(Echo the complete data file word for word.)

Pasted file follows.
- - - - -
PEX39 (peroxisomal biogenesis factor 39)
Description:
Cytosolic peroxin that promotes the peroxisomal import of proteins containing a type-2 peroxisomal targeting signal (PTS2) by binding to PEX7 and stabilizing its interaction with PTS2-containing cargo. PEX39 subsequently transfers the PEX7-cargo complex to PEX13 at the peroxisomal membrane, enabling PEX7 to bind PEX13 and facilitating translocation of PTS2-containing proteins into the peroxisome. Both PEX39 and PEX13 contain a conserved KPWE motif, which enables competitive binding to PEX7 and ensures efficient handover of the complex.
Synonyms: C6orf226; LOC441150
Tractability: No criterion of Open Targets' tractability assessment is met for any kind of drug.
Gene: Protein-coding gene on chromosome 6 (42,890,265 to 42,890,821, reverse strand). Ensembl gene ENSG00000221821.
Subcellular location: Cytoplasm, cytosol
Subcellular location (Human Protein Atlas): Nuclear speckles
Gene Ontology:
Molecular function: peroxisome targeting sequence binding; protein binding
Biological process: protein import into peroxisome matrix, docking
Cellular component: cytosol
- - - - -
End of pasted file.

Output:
PEX39 (peroxisomal biogenesis factor 39)
Description:
Cytosolic peroxin that promotes the peroxisomal import of proteins containing a type-2 peroxisomal targeting signal (PTS2) by binding to PEX7 and stabilizing its interaction with PTS2-containing cargo. PEX39 subsequently transfers the PEX7-cargo complex to PEX13 at the peroxisomal membrane, enabling PEX7 to bind PEX13 and facilitating translocation of PTS2-containing proteins into the peroxisome. Both PEX39 and PEX13 contain a conserved KPWE motif, which enables competitive binding to PEX7 and ensures efficient handover of the complex.
Synonyms: C6orf226; LOC441150
Tractability: No criterion of Open Targets' tractability assessment is met for any kind of drug.
Gene: Protein-coding gene on chromosome 6 (42,890,265 to 42,890,821, reverse strand). Ensembl gene ENSG00000221821.
Subcellular location: Cytoplasm, cytosol
Subcellular location (Human Protein Atlas): Nuclear speckles
Gene Ontology:
Molecular function: peroxisome targeting sequence binding; protein binding
Biological process: protein import into peroxisome matrix, docking
Cellular component: cytosol